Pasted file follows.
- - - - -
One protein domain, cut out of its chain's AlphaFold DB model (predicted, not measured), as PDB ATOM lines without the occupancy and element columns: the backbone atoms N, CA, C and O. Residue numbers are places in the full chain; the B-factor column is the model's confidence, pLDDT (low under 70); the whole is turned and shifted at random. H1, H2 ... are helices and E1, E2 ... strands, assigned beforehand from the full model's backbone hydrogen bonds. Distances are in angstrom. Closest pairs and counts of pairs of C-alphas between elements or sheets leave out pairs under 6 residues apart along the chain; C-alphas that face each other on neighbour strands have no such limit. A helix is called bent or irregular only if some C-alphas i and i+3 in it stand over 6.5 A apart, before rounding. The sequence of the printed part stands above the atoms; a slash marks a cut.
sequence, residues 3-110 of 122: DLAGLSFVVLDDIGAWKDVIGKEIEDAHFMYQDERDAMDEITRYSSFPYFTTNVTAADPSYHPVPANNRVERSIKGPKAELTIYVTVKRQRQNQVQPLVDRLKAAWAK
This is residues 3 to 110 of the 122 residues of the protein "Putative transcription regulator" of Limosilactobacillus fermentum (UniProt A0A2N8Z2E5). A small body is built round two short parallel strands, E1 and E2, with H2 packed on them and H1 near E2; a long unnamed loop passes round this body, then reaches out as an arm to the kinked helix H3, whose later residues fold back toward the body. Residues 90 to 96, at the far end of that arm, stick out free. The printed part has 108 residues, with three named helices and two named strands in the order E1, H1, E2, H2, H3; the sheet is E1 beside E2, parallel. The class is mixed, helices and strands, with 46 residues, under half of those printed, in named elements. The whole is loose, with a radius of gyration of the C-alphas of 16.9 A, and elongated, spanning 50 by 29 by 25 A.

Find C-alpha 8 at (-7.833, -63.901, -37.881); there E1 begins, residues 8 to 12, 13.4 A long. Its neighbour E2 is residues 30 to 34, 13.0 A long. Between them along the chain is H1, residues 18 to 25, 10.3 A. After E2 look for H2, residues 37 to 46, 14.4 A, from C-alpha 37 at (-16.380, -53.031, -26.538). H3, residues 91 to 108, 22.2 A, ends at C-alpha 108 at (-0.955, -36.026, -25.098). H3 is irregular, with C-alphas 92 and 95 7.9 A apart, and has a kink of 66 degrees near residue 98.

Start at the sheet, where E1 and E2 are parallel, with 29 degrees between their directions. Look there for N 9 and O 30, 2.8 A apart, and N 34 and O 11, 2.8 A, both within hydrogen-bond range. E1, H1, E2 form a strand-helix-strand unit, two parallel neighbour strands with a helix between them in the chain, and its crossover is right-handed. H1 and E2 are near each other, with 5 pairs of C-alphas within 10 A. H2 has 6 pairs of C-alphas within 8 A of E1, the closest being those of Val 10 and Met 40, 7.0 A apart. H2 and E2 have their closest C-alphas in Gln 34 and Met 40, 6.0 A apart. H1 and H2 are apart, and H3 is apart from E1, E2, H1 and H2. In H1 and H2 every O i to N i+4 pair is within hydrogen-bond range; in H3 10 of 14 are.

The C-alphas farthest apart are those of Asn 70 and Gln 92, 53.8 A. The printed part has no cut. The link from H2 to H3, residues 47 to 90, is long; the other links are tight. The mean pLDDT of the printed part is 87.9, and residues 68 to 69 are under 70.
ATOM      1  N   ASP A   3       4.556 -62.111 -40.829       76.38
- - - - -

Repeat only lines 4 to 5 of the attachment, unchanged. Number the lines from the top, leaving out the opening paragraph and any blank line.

Start at the sheet, where E1 and E2 are parallel, with 29 degrees between their directions. Look there for N 9 and O 30, 2.8 A apart, and N 34 and O 11, 2.8 A, both within hydrogen-bond range. E1, H1, E2 form a strand-helix-strand unit, two parallel neighbour strands with a helix between them in the chain, and its crossover is right-handed. H1 and E2 are near each other, with 5 pairs of C-alphas within 10 A. H2 has 6 pairs of C-alphas within 8 A of E1, the closest being those of Val 10 and Met 40, 7.0 A apart. H2 and E2 have their closest C-alphas in Gln 34 and Met 40, 6.0 A apart. H1 and H2 are apart, and H3 is apart from E1, E2, H1 and H2. In H1 and H2 every O i to N i+4 pair is within hydrogen-bond range; in H3 10 of 14 are.

The C-alphas farthest apart are those of Asn 70 and Gln 92, 53.8 A. The printed part has no cut. The link from H2 to H3, residues 47 to 90, is long; the other links are tight. The mean pLDDT of the printed part is 87.9, and residues 68 to 69 are under 70.